• Silicon adhesives are used to bond thermally mismatched glass tubes with metal housings and glass filters with metal holders. In these joints, a high compliance design is used. The silicones, which can be cured between 20-150° C. in the presence of moisture, are typically characterized by an extremely low Young's Modulus (E<500 psi) and high thermal expansion (α=180 to 250×10[0007] −6 °C.−1). A typical example would be DC 577 silicone, which can be used to bond a metal filter holder to a GRIN lens.
  • Adhesive bonding with subsequent soldering or welding is required to encapsulate a filtering (mirroring) assembly into a final package or power-monitoring device. A precise alignment achieved during initial assembly of a mirror or splitting element prior to final packaging, can be easily degraded due to the high temperature thermal cycle associated with soldering or welding during packaging of the component. Such prior art manufacturing processes and resulting components have several problems resulting from the fact that the optical components experience stresses due to the thermal contraction mismatch between the glass and metal materials; polymerization shrinkage in adhesive bonds; and structural constraints induced by bonding and final soldering during encapsulation. These stresses lead to displacement of optical components during bonding and soldering, resulting in 0.3 to 1.0 dB increase in the insertion loss. [0008]
  • Such a monitoring package enclosure, which is typically formed of six to eight concentric proactive units, has micron transverse tolerances. Maintaining these tolerances requires precision machining, time-consuming alignment, and soldering with frequent rework. As a result of these limitations, the optical performance specifications are degraded and cost is increased. As an example, soldering typically includes several re-flow cycles. These re-flow cycles induce local thermal stresses in the nearby adhesive bonds and leads to the degradation of the polymer adhesive, resulting in repositioning of optical components and a shift in the spectral filter performance. With such designs, soldering may also result in the contamination of optical components through direct contact with molten solder and/or flux. [0009]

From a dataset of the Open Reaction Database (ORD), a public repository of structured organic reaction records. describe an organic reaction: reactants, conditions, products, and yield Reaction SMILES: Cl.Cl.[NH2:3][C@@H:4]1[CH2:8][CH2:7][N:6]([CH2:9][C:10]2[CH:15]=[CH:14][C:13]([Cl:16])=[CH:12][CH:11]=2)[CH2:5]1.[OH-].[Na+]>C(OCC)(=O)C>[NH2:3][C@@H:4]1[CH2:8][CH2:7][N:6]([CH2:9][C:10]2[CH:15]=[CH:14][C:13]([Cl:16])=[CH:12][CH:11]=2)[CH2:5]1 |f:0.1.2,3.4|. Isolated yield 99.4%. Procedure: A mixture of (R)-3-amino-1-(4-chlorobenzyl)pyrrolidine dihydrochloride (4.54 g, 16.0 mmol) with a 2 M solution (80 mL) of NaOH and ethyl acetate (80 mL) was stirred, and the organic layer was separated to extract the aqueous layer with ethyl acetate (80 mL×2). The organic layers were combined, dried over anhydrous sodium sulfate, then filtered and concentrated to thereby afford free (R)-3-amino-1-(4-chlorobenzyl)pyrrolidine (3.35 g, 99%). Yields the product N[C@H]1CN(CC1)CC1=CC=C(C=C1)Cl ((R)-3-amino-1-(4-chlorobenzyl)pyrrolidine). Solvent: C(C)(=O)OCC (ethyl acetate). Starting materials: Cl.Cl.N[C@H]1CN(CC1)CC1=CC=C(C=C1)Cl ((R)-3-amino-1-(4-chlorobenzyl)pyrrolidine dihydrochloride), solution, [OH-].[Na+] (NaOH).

• Although the collimating subassemblies and housings are all cylinders, the alignment of commercially available optical components, which exhibit a random distribution of optical and structural characteristics, requires some lateral and angular repositioning of the subassemblies. This repositioning of the optical subassemblies is limited by the gap in the solder joint and by the ratio of this gap to the length of the subassembly. The lateral and angular repositioning observed in some isolators can be as high as 0.05 to 0.3 mm and 0.5 to 1.5°, respectively. The soldering of non-capillary gaps incurs well-known difficulties such as high volume shrinkage of the solder, void formation, and contamination of optical components. [0010]
  • For many applications, it is desirable to obtain a high accuracy, thermally compensated power-monitoring packages that can be relatively inexpensive and reliable. Additionally, a package design should be adequate not only to mechanically protect the fragile optical components, but also to compensate for and minimize the thermally induced shift in optical performance. Thus, there exists a need for a process for manufacturing a filtering (power-monitoring) multi-port package, which has a construction which is miniaturized, has a low insertion loss, is inexpensive to manufacture and which results in a filtering (power-monitoring) multi-port package capable of reliable, long-term operation. [0011]
  • SUMMARY OF THE INVENTION
  • The present invention meets the aforementioned need by providing a novel optical filtering assembly for use in temperature-compensated, multi-port power-monitoring packages. [0012]